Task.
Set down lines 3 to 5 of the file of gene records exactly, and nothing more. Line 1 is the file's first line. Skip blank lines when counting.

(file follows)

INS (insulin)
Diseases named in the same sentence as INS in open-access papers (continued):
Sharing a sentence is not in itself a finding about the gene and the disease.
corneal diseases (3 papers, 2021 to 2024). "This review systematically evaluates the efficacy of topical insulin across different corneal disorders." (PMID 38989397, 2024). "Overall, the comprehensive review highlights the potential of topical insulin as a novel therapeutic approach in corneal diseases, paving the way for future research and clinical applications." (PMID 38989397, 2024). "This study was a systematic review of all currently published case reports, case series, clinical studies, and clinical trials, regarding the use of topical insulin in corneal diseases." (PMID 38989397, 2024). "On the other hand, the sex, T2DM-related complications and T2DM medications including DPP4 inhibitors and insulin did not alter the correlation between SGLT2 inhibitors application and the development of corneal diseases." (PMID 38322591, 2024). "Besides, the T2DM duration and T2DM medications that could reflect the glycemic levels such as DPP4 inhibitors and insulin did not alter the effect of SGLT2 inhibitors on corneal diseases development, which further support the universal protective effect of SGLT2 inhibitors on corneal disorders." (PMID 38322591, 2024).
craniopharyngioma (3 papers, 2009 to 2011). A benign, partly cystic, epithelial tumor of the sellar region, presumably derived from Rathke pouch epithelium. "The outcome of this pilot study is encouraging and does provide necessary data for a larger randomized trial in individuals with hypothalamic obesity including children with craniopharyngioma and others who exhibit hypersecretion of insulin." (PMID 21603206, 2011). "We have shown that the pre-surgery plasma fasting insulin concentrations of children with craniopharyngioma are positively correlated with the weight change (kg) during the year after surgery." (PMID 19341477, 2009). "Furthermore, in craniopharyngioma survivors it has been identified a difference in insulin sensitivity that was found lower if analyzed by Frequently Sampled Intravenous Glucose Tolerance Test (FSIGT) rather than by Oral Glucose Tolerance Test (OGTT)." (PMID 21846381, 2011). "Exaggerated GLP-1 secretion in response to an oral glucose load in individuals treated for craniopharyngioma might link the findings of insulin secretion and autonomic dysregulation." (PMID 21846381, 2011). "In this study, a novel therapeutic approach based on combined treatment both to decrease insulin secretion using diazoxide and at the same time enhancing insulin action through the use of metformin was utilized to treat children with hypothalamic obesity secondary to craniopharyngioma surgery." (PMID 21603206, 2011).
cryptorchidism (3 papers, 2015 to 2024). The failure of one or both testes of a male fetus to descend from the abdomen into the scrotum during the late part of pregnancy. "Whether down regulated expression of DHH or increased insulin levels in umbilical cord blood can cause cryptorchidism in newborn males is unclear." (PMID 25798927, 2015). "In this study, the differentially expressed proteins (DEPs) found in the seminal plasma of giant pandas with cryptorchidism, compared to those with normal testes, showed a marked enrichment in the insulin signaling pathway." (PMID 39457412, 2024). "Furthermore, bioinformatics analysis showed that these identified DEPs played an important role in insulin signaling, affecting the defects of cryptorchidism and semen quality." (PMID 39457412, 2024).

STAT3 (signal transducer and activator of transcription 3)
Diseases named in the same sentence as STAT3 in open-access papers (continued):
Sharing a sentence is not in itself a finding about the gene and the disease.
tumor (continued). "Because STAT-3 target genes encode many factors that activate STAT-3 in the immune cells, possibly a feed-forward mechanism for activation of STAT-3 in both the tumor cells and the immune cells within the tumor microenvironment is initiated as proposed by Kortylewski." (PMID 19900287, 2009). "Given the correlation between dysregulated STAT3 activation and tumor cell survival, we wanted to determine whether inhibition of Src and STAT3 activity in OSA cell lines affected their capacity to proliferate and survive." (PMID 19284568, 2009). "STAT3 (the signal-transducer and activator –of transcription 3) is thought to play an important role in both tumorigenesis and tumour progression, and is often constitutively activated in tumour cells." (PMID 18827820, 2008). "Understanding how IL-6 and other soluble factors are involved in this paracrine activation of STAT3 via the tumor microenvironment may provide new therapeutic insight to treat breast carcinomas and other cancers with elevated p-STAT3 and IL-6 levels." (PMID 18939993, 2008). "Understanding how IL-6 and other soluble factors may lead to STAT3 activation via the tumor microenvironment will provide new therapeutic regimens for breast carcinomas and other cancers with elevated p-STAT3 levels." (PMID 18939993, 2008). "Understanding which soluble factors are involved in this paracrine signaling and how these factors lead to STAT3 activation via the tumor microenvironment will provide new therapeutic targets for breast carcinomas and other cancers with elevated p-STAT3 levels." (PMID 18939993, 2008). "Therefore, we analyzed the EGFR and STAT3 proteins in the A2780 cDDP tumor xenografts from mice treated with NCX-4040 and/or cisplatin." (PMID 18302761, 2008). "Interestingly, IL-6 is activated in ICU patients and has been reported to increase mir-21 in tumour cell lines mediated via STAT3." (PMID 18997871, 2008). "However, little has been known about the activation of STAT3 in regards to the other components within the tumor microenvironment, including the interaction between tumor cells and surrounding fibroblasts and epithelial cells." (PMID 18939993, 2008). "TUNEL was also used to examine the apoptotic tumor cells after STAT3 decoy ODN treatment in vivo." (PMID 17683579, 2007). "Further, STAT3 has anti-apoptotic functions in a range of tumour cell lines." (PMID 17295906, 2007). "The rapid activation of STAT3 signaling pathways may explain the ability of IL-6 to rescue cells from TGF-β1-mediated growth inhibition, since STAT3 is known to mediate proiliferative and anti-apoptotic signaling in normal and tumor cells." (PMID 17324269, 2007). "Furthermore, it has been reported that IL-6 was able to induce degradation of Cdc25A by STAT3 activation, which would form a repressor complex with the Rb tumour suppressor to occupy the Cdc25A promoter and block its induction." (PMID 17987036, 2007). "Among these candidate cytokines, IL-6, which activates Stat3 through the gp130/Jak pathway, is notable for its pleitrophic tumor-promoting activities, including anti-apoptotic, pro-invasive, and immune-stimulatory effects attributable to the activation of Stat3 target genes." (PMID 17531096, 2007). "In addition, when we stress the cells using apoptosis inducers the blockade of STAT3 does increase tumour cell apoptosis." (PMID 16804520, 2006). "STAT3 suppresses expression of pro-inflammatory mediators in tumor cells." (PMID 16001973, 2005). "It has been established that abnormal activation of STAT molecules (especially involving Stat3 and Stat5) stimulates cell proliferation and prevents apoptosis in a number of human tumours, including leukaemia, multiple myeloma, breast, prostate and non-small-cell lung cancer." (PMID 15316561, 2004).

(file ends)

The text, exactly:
Sharing a sentence is not in itself a finding about the gene and the disease.
corneal diseases (3 papers, 2021 to 2024). "This review systematically evaluates the efficacy of topical insulin across different corneal disorders." (PMID 38989397, 2024). "Overall, the comprehensive review highlights the potential of topical insulin as a novel therapeutic approach in corneal diseases, paving the way for future research and clinical applications." (PMID 38989397, 2024). "This study was a systematic review of all currently published case reports, case series, clinical studies, and clinical trials, regarding the use of topical insulin in corneal diseases." (PMID 38989397, 2024). "On the other hand, the sex, T2DM-related complications and T2DM medications including DPP4 inhibitors and insulin did not alter the correlation between SGLT2 inhibitors application and the development of corneal diseases." (PMID 38322591, 2024). "Besides, the T2DM duration and T2DM medications that could reflect the glycemic levels such as DPP4 inhibitors and insulin did not alter the effect of SGLT2 inhibitors on corneal diseases development, which further support the universal protective effect of SGLT2 inhibitors on corneal disorders." (PMID 38322591, 2024).
craniopharyngioma (3 papers, 2009 to 2011). A benign, partly cystic, epithelial tumor of the sellar region, presumably derived from Rathke pouch epithelium. "The outcome of this pilot study is encouraging and does provide necessary data for a larger randomized trial in individuals with hypothalamic obesity including children with craniopharyngioma and others who exhibit hypersecretion of insulin." (PMID 21603206, 2011). "We have shown that the pre-surgery plasma fasting insulin concentrations of children with craniopharyngioma are positively correlated with the weight change (kg) during the year after surgery." (PMID 19341477, 2009). "Furthermore, in craniopharyngioma survivors it has been identified a difference in insulin sensitivity that was found lower if analyzed by Frequently Sampled Intravenous Glucose Tolerance Test (FSIGT) rather than by Oral Glucose Tolerance Test (OGTT)." (PMID 21846381, 2011). "Exaggerated GLP-1 secretion in response to an oral glucose load in individuals treated for craniopharyngioma might link the findings of insulin secretion and autonomic dysregulation." (PMID 21846381, 2011). "In this study, a novel therapeutic approach based on combined treatment both to decrease insulin secretion using diazoxide and at the same time enhancing insulin action through the use of metformin was utilized to treat children with hypothalamic obesity secondary to craniopharyngioma surgery." (PMID 21603206, 2011).